VIX finished the week right at 15.00 as fears of an expansion of the conflict in Ukraine subsided.  Janet Yellen scared the market a little mid-week, but that too was short lived.  The pattern of VIX moving up and then returning to lower levels seems to be a recurring one, but like one the instructors at the Options Institute likes to say, a pattern repeats until it doesn’t.  Eventually one of these flare ups in volatility and drops in the equity market may last longer than a few days.

VIX

Last Week in Short-Term Volatility – 3/23/2014

Going into Monday VXST was coming off a week where it rose 62%.  Since fear came out of the market this past week and the S&P 500 rallied up over 1% VXST gave a good portion of the previous week’s gains back and dropped almost 30%.  The near dated (front week?) futures contract that expires next Wednesday was down 14% on the week as well.  I do want to point something out that I found interesting from Friday’s closing VXST prices.  Note on the term structure chart below that the blue line is longer than the red line and I circled the last data point in green.  The blue line is Friday’s close and that April 16th contract is brand new having listed on Thursday.  I felt compelled to include it in the diagram since it went out at a premium to the other contracts.  I’m digging around and not sure if there is an anticipated event that may be market moving or not before that date and after the April 8th expiration.  If someone has ideas please feel free to share at rhoads@cboe.com or tweet your thoughts and tag me at @russellrhoads.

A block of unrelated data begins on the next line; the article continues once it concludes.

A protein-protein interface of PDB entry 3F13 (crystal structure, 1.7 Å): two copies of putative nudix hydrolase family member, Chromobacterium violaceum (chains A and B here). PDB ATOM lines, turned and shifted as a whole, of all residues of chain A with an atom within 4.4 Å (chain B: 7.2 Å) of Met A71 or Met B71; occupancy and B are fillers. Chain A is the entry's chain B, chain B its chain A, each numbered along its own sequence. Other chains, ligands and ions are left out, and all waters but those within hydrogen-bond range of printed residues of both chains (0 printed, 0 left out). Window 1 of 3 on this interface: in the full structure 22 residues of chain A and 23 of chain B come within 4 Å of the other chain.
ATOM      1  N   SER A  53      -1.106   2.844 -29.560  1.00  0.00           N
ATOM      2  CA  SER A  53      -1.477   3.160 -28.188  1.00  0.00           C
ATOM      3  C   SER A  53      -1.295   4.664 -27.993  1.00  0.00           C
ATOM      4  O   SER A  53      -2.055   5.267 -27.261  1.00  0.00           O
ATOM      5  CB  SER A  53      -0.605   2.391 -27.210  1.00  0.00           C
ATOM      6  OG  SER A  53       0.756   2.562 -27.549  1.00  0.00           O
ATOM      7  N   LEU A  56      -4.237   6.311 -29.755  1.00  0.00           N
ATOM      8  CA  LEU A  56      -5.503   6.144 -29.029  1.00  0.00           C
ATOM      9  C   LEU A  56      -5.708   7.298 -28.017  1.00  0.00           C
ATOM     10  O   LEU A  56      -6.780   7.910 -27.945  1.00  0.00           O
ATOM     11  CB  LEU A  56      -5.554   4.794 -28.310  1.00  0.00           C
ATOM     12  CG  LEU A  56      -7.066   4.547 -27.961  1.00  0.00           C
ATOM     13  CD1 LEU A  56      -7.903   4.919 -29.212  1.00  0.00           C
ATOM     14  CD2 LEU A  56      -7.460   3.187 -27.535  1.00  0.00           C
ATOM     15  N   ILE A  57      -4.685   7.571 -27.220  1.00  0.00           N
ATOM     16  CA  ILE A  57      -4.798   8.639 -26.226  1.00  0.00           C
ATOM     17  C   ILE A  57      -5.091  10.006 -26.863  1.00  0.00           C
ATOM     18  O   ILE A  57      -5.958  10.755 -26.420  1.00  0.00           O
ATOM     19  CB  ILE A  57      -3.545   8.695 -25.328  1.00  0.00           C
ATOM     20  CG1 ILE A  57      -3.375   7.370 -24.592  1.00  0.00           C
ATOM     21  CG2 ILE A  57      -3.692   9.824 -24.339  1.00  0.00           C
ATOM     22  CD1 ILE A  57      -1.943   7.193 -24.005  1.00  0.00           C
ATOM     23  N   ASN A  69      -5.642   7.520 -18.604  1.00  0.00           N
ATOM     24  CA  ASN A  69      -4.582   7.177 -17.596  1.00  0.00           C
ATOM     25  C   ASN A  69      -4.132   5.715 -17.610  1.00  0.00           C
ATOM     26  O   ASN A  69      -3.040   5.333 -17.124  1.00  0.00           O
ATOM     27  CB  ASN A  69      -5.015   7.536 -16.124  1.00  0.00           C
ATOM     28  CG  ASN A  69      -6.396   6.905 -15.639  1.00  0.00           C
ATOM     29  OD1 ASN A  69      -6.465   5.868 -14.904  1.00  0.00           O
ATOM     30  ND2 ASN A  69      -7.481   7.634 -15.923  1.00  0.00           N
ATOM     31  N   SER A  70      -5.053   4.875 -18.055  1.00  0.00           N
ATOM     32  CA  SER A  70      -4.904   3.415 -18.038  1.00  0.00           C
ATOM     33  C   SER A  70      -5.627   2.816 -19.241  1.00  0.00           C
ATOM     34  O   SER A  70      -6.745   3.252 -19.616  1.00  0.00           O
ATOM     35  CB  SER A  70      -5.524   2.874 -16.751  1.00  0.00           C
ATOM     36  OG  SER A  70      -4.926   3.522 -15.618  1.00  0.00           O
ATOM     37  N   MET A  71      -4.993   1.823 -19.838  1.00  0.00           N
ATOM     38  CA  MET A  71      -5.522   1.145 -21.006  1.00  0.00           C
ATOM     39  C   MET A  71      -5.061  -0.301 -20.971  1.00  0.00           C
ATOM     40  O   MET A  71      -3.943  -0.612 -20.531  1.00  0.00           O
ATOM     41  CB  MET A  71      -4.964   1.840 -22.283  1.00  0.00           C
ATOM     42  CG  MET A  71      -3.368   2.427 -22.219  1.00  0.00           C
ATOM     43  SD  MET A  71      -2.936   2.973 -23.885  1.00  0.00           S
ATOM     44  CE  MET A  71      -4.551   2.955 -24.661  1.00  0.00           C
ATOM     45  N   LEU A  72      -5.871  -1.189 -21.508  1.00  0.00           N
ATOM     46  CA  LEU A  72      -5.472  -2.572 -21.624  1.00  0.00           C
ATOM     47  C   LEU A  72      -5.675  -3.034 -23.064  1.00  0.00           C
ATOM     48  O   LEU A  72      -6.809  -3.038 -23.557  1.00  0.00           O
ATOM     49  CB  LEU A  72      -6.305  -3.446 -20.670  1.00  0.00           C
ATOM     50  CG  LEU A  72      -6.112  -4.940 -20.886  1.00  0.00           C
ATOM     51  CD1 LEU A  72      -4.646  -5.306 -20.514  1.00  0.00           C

VXST

Last Week in Gold and Oil Volatility – 3/23/2014

As the crisis in Ukraine subsided and the Fed indicating interest rates will eventually go up put pressure on the price of gold for most of the week.  Despite rising about half a percent on Friday the SPDR Gold Shares ETF (GLD – 128.45) lost just about 3.5% on the week.  The fund is still up about 10% for 2014.  Note that despite a big drop in the GLD fund, gold volatility was lower as well.  The CBOE Gold ETF Volatility Index (GVZ – 16.43) was down in sync with the price of gold.  It is not all that uncommon for GVZ to move in the same direction as GLD, but when there is a big move like last week it makes me pause for a moment.  My thinking is that volatility players are not too concerned about last week’s price action signaling the end of the steady up trend for the price of gold that has been in place in 2014.

The United States Oil ETF (USO – 35.84) was up slightly this past week after being under pressure on Monday post the election in Crimea.  As that situation seems to have calmed, at least for the moment, volatility dropped as well.  The CBOE Crude Oil ETF Volatility Index (OVX – 19.46) was down slightly with what could be considered a small drop in geopolitical risk component in the price of oil.

GVZ OVX

Last Week in VIX Options and ETPs – 3/23/2014